Gadget Review: Razer Adaro Stereos Headset

4 mins read
Review by Matt S.

Razer has a reputation for making robust hardware for serious, if not competitive, gamers. The company seems keen to break away from that typecast a little, however, with its latest set of headphones, the Razer Adaro Stereos, being quite clearly aimed at more general consumers.

I do think that in general any consumer that cares about the quality of the sound that comes through their headphones will enjoy their purchase of the Adaro. It’s exceedingly comfortable on the head, with a lightweight design and a smaller size factor than we see in many other headsets, meaning that were you to use these in public you wouldn’t look like a monster from a 50’s sci-fi horror film.

The cushions of the headset fit nicely on the ears and are exceedingly soft. It’s disappointing that they’re the kind of faux leather that you just know won’t stand up to abuse, but I guess if there was anywhere where costs could be kept down without compromising the build of the unit, it was here. The rest of the unit has clearly been designed to take some wear and tear. You’re not going to be using this headset on your morning swim in the ocean, but it will handle the morning commute so you’ll be able to drown out those crazy people listening to death metal so loudly that the noise coming through their headphones may as well be a live concert for everyone else.

Which brings me neatly to what is easily the best feature about the Adaro – noise cancelling! The Adaro wasn’t built for planes, and the noise cancelling technology feels more of a consequence to the way the headphones are designed than anything else, but the design of these headphones definitely do block outside noises better than a standard set of non-noise cancelling headphones.

With that being said I do have to warn you to keep the volume down when in public; noise also “leaks” out of these headphones quite easily and if you’re the kind of person that doesn’t care whether he or she is playing music loud enough to distract other people in public, then I hate you for representing everything that is wrong with society.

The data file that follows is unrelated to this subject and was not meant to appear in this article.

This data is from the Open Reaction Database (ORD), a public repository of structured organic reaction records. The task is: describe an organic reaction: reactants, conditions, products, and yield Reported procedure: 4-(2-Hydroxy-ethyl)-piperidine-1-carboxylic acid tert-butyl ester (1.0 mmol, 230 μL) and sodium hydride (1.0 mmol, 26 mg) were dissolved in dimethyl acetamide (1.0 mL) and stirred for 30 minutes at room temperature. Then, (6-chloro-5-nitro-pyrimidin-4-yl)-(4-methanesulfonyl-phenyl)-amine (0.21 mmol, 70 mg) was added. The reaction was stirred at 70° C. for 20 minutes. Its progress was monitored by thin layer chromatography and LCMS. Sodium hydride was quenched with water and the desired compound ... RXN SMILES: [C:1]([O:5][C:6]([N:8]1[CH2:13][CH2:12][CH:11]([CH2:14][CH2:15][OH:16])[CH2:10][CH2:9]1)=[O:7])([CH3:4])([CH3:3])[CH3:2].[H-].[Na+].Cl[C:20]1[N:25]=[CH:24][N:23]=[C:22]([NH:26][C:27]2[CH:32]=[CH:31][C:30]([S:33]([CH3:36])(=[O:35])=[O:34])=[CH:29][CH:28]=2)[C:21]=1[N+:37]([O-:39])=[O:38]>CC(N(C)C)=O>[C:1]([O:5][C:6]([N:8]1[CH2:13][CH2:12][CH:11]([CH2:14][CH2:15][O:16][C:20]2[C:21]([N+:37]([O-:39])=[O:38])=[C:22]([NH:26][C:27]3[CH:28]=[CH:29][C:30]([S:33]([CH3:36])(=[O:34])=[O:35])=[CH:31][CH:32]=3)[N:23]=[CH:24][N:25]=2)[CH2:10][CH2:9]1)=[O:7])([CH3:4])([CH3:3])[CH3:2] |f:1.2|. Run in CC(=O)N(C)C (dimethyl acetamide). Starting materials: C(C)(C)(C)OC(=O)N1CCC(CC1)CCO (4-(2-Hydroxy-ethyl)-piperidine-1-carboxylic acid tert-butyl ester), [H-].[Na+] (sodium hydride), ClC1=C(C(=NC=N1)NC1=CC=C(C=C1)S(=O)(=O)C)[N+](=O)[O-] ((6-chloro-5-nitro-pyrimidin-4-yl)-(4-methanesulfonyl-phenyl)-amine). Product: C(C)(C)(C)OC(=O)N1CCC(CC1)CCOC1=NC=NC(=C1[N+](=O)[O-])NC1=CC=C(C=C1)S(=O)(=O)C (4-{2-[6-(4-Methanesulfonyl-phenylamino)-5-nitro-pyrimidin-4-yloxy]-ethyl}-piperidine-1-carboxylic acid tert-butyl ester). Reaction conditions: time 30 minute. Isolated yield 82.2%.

This headset was designed for both gaming and music. It works fine with iOS and Android alike, and delivers a crisp sound. People who like bassy music might be a little disappointed, but people who like to hear music beyond a thudding beat will appreciate the quality of the speakers. It goes without saying that the headset also works well for portable gaming. Rhythm games such as Hatsune Miku are really enhanced by having the headset tune out all outside distractions. You dance, Hatsune!

My only other complaint with this headset is more due to my own taste in aesthetics, but if Razer is keen on tapping into the non-enthusiast market, it really needs to consider ditching the gamer green that it loves to stick over its products. In this instance, the wire. For whatever reason gamers like that colour, but compared to the colours that find their way onto Dr Dre headsets and the light bright, alien green just won’t cut it.

That said, I do love this headset. It’s light and provides some great sound for both my music, and my portable game consoles.

– Matt S.
Find me on Twitter: @digitallydownld

Our Comments and Scoring Policy

This is the bio under which all legacy articles are published (as in the 12,000-odd, before we moved to the new Website and platform). This is not a member of the DDNet Team. Please see the article's text for byline attribution.

Previous Story

In the world of pen-and-paper gaming, Dungeons & Dragons has big plans

Next Story

Anime Review: Fusé: Memoirs of a Huntress

Latest Articles